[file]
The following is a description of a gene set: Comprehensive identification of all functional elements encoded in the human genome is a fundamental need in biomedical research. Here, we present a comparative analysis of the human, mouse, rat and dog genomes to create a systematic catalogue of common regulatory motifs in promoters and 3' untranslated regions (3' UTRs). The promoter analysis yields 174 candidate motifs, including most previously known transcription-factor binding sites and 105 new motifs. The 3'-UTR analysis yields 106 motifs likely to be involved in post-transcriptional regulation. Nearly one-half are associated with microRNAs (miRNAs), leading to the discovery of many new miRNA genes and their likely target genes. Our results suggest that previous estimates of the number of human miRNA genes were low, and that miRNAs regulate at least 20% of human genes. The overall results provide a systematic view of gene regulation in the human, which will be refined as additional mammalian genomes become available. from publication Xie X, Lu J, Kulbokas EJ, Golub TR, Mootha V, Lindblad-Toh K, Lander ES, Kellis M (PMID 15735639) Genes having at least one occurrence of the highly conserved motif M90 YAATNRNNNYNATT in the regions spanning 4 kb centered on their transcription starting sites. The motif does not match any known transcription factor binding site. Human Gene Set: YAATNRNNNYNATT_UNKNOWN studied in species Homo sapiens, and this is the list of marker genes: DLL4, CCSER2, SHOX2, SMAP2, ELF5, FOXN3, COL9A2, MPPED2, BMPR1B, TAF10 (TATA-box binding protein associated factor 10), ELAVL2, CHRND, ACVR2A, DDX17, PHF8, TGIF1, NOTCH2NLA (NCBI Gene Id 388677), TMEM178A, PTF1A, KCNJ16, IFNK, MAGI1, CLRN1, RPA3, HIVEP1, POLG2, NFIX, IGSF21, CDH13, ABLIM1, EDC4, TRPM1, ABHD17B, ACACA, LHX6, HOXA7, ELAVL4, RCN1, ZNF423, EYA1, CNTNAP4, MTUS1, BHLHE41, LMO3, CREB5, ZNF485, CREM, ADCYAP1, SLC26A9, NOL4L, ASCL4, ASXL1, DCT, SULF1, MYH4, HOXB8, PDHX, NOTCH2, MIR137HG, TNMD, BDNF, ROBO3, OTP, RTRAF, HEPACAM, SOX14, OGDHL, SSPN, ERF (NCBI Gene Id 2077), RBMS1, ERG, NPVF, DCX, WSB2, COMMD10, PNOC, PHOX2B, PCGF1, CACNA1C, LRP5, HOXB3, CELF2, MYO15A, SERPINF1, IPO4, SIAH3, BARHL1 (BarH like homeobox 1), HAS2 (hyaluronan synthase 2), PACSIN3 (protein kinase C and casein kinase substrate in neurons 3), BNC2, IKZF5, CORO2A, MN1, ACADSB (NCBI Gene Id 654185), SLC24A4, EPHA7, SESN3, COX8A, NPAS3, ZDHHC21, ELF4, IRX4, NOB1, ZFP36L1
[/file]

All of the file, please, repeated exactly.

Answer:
The following is a description of a gene set: Comprehensive identification of all functional elements encoded in the human genome is a fundamental need in biomedical research. Here, we present a comparative analysis of the human, mouse, rat and dog genomes to create a systematic catalogue of common regulatory motifs in promoters and 3' untranslated regions (3' UTRs). The promoter analysis yields 174 candidate motifs, including most previously known transcription-factor binding sites and 105 new motifs. The 3'-UTR analysis yields 106 motifs likely to be involved in post-transcriptional regulation. Nearly one-half are associated with microRNAs (miRNAs), leading to the discovery of many new miRNA genes and their likely target genes. Our results suggest that previous estimates of the number of human miRNA genes were low, and that miRNAs regulate at least 20% of human genes. The overall results provide a systematic view of gene regulation in the human, which will be refined as additional mammalian genomes become available. from publication Xie X, Lu J, Kulbokas EJ, Golub TR, Mootha V, Lindblad-Toh K, Lander ES, Kellis M (PMID 15735639) Genes having at least one occurrence of the highly conserved motif M90 YAATNRNNNYNATT in the regions spanning 4 kb centered on their transcription starting sites. The motif does not match any known transcription factor binding site. Human Gene Set: YAATNRNNNYNATT_UNKNOWN studied in species Homo sapiens, and this is the list of marker genes: DLL4, CCSER2, SHOX2, SMAP2, ELF5, FOXN3, COL9A2, MPPED2, BMPR1B, TAF10 (TATA-box binding protein associated factor 10), ELAVL2, CHRND, ACVR2A, DDX17, PHF8, TGIF1, NOTCH2NLA (NCBI Gene Id 388677), TMEM178A, PTF1A, KCNJ16, IFNK, MAGI1, CLRN1, RPA3, HIVEP1, POLG2, NFIX, IGSF21, CDH13, ABLIM1, EDC4, TRPM1, ABHD17B, ACACA, LHX6, HOXA7, ELAVL4, RCN1, ZNF423, EYA1, CNTNAP4, MTUS1, BHLHE41, LMO3, CREB5, ZNF485, CREM, ADCYAP1, SLC26A9, NOL4L, ASCL4, ASXL1, DCT, SULF1, MYH4, HOXB8, PDHX, NOTCH2, MIR137HG, TNMD, BDNF, ROBO3, OTP, RTRAF, HEPACAM, SOX14, OGDHL, SSPN, ERF (NCBI Gene Id 2077), RBMS1, ERG, NPVF, DCX, WSB2, COMMD10, PNOC, PHOX2B, PCGF1, CACNA1C, LRP5, HOXB3, CELF2, MYO15A, SERPINF1, IPO4, SIAH3, BARHL1 (BarH like homeobox 1), HAS2 (hyaluronan synthase 2), PACSIN3 (protein kinase C and casein kinase substrate in neurons 3), BNC2, IKZF5, CORO2A, MN1, ACADSB (NCBI Gene Id 654185), SLC24A4, EPHA7, SESN3, COX8A, NPAS3, ZDHHC21, ELF4, IRX4, NOB1, ZFP36L1